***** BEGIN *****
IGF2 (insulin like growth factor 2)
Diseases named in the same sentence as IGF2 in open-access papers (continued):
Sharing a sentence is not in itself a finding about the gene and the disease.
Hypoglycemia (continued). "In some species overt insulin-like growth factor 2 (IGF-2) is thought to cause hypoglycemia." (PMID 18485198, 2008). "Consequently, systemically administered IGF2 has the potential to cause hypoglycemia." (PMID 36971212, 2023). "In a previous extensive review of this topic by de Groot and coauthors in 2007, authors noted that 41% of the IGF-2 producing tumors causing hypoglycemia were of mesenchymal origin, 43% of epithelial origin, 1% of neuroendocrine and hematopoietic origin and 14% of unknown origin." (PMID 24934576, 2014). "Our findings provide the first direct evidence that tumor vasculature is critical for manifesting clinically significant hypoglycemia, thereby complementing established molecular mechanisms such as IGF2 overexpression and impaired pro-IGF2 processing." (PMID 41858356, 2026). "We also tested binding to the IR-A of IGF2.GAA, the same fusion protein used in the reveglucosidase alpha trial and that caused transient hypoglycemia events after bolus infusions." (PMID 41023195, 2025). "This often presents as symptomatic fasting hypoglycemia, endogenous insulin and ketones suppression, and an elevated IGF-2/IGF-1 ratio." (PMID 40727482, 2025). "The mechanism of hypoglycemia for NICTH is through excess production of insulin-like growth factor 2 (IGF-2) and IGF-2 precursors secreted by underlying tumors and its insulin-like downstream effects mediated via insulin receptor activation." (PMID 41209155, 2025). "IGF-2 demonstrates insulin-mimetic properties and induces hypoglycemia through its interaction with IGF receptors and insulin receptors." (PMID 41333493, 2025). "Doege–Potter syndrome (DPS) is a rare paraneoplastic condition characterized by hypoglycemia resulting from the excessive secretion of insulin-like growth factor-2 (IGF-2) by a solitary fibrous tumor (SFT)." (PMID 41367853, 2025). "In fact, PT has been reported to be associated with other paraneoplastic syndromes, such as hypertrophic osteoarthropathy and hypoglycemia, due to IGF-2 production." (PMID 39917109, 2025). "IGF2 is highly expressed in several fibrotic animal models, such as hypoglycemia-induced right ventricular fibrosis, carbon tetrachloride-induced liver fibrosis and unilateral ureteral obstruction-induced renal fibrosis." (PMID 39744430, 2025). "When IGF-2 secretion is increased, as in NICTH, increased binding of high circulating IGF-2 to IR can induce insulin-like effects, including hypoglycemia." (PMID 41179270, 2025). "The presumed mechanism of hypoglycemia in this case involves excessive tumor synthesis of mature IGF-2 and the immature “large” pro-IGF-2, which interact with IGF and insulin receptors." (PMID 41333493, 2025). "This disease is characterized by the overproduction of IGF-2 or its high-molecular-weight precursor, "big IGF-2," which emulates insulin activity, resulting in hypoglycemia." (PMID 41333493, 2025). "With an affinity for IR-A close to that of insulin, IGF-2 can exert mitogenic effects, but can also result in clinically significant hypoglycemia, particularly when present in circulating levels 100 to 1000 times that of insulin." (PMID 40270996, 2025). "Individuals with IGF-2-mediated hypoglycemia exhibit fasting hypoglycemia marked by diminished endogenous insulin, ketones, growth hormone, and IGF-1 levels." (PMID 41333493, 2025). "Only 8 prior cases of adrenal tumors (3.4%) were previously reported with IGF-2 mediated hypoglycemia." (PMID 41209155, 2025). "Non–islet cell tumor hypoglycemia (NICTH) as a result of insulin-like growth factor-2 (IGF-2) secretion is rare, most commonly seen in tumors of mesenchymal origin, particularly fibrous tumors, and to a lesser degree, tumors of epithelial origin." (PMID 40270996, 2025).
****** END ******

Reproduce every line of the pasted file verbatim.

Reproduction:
IGF2 (insulin like growth factor 2)
Diseases named in the same sentence as IGF2 in open-access papers (continued):
Sharing a sentence is not in itself a finding about the gene and the disease.
Hypoglycemia (continued). "In some species overt insulin-like growth factor 2 (IGF-2) is thought to cause hypoglycemia." (PMID 18485198, 2008). "Consequently, systemically administered IGF2 has the potential to cause hypoglycemia." (PMID 36971212, 2023). "In a previous extensive review of this topic by de Groot and coauthors in 2007, authors noted that 41% of the IGF-2 producing tumors causing hypoglycemia were of mesenchymal origin, 43% of epithelial origin, 1% of neuroendocrine and hematopoietic origin and 14% of unknown origin." (PMID 24934576, 2014). "Our findings provide the first direct evidence that tumor vasculature is critical for manifesting clinically significant hypoglycemia, thereby complementing established molecular mechanisms such as IGF2 overexpression and impaired pro-IGF2 processing." (PMID 41858356, 2026). "We also tested binding to the IR-A of IGF2.GAA, the same fusion protein used in the reveglucosidase alpha trial and that caused transient hypoglycemia events after bolus infusions." (PMID 41023195, 2025). "This often presents as symptomatic fasting hypoglycemia, endogenous insulin and ketones suppression, and an elevated IGF-2/IGF-1 ratio." (PMID 40727482, 2025). "The mechanism of hypoglycemia for NICTH is through excess production of insulin-like growth factor 2 (IGF-2) and IGF-2 precursors secreted by underlying tumors and its insulin-like downstream effects mediated via insulin receptor activation." (PMID 41209155, 2025). "IGF-2 demonstrates insulin-mimetic properties and induces hypoglycemia through its interaction with IGF receptors and insulin receptors." (PMID 41333493, 2025). "Doege–Potter syndrome (DPS) is a rare paraneoplastic condition characterized by hypoglycemia resulting from the excessive secretion of insulin-like growth factor-2 (IGF-2) by a solitary fibrous tumor (SFT)." (PMID 41367853, 2025). "In fact, PT has been reported to be associated with other paraneoplastic syndromes, such as hypertrophic osteoarthropathy and hypoglycemia, due to IGF-2 production." (PMID 39917109, 2025). "IGF2 is highly expressed in several fibrotic animal models, such as hypoglycemia-induced right ventricular fibrosis, carbon tetrachloride-induced liver fibrosis and unilateral ureteral obstruction-induced renal fibrosis." (PMID 39744430, 2025). "When IGF-2 secretion is increased, as in NICTH, increased binding of high circulating IGF-2 to IR can induce insulin-like effects, including hypoglycemia." (PMID 41179270, 2025). "The presumed mechanism of hypoglycemia in this case involves excessive tumor synthesis of mature IGF-2 and the immature “large” pro-IGF-2, which interact with IGF and insulin receptors." (PMID 41333493, 2025). "This disease is characterized by the overproduction of IGF-2 or its high-molecular-weight precursor, "big IGF-2," which emulates insulin activity, resulting in hypoglycemia." (PMID 41333493, 2025). "With an affinity for IR-A close to that of insulin, IGF-2 can exert mitogenic effects, but can also result in clinically significant hypoglycemia, particularly when present in circulating levels 100 to 1000 times that of insulin." (PMID 40270996, 2025). "Individuals with IGF-2-mediated hypoglycemia exhibit fasting hypoglycemia marked by diminished endogenous insulin, ketones, growth hormone, and IGF-1 levels." (PMID 41333493, 2025). "Only 8 prior cases of adrenal tumors (3.4%) were previously reported with IGF-2 mediated hypoglycemia." (PMID 41209155, 2025). "Non–islet cell tumor hypoglycemia (NICTH) as a result of insulin-like growth factor-2 (IGF-2) secretion is rare, most commonly seen in tumors of mesenchymal origin, particularly fibrous tumors, and to a lesser degree, tumors of epithelial origin." (PMID 40270996, 2025).